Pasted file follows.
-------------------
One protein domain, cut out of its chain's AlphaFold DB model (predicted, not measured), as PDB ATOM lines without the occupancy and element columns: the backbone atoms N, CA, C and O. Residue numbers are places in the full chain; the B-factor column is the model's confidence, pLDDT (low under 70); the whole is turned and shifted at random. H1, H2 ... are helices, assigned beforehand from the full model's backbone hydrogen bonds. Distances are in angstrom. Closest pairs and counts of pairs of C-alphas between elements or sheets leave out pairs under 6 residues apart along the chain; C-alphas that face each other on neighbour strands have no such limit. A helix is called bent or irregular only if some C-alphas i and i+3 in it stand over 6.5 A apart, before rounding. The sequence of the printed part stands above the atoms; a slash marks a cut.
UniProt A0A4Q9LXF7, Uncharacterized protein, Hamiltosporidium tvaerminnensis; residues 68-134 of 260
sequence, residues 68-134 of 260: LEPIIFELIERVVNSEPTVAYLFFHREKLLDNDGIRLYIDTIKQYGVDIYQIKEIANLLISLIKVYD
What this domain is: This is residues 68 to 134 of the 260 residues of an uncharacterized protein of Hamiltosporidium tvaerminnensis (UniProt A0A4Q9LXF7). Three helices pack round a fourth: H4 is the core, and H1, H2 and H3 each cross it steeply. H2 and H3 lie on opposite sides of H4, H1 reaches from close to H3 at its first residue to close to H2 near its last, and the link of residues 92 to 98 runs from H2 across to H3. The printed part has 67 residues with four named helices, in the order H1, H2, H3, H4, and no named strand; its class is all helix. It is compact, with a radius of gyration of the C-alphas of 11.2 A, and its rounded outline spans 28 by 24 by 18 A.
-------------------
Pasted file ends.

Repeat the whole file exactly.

One protein domain, cut out of its chain's AlphaFold DB model (predicted, not measured), as PDB ATOM lines without the occupancy and element columns: the backbone atoms N, CA, C and O. Residue numbers are places in the full chain; the B-factor column is the model's confidence, pLDDT (low under 70); the whole is turned and shifted at random. H1, H2 ... are helices, assigned beforehand from the full model's backbone hydrogen bonds. Distances are in angstrom. Closest pairs and counts of pairs of C-alphas between elements or sheets leave out pairs under 6 residues apart along the chain; C-alphas that face each other on neighbour strands have no such limit. A helix is called bent or irregular only if some C-alphas i and i+3 in it stand over 6.5 A apart, before rounding. The sequence of the printed part stands above the atoms; a slash marks a cut.
UniProt A0A4Q9LXF7, Uncharacterized protein, Hamiltosporidium tvaerminnensis; residues 68-134 of 260
sequence, residues 68-134 of 260: LEPIIFELIERVVNSEPTVAYLFFHREKLLDNDGIRLYIDTIKQYGVDIYQIKEIANLLISLIKVYD
What this domain is: This is residues 68 to 134 of the 260 residues of an uncharacterized protein of Hamiltosporidium tvaerminnensis (UniProt A0A4Q9LXF7). Three helices pack round a fourth: H4 is the core, and H1, H2 and H3 each cross it steeply. H2 and H3 lie on opposite sides of H4, H1 reaches from close to H3 at its first residue to close to H2 near its last, and the link of residues 92 to 98 runs from H2 across to H3. The printed part has 67 residues with four named helices, in the order H1, H2, H3, H4, and no named strand; its class is all helix. It is compact, with a radius of gyration of the C-alphas of 11.2 A, and its rounded outline spans 28 by 24 by 18 A.